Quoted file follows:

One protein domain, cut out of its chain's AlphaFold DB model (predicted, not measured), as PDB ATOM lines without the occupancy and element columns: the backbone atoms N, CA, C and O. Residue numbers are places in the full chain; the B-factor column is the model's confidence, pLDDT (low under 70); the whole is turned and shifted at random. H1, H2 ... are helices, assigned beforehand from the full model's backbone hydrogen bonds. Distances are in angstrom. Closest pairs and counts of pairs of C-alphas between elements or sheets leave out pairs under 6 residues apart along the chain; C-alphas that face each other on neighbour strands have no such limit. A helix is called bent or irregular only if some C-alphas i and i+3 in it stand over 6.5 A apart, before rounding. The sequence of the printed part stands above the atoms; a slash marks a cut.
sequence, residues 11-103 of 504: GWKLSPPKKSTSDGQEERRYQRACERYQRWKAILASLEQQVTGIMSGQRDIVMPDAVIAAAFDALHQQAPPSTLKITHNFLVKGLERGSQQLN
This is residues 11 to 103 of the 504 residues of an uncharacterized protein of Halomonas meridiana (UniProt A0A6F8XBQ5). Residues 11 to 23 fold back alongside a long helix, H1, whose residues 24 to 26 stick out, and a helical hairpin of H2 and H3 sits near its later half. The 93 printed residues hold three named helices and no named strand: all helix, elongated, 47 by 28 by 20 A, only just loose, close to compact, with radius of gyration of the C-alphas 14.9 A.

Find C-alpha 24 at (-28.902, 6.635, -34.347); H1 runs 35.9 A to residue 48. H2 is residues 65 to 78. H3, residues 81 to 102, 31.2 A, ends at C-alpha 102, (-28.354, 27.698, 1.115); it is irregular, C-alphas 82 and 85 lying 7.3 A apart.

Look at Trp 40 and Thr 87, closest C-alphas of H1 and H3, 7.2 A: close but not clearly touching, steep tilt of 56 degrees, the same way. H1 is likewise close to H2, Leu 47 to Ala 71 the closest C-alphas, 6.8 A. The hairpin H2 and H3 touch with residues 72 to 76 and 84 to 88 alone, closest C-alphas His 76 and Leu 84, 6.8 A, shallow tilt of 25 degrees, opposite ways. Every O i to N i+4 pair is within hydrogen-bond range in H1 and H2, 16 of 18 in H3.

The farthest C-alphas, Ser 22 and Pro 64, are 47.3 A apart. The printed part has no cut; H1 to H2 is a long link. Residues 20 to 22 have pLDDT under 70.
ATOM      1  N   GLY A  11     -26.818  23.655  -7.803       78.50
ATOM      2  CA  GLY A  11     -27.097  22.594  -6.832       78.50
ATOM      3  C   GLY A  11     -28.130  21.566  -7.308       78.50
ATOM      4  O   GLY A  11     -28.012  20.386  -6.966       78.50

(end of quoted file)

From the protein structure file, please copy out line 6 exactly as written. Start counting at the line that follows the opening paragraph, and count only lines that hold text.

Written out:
ATOM      1  N   GLY A  11     -26.818  23.655  -7.803       78.50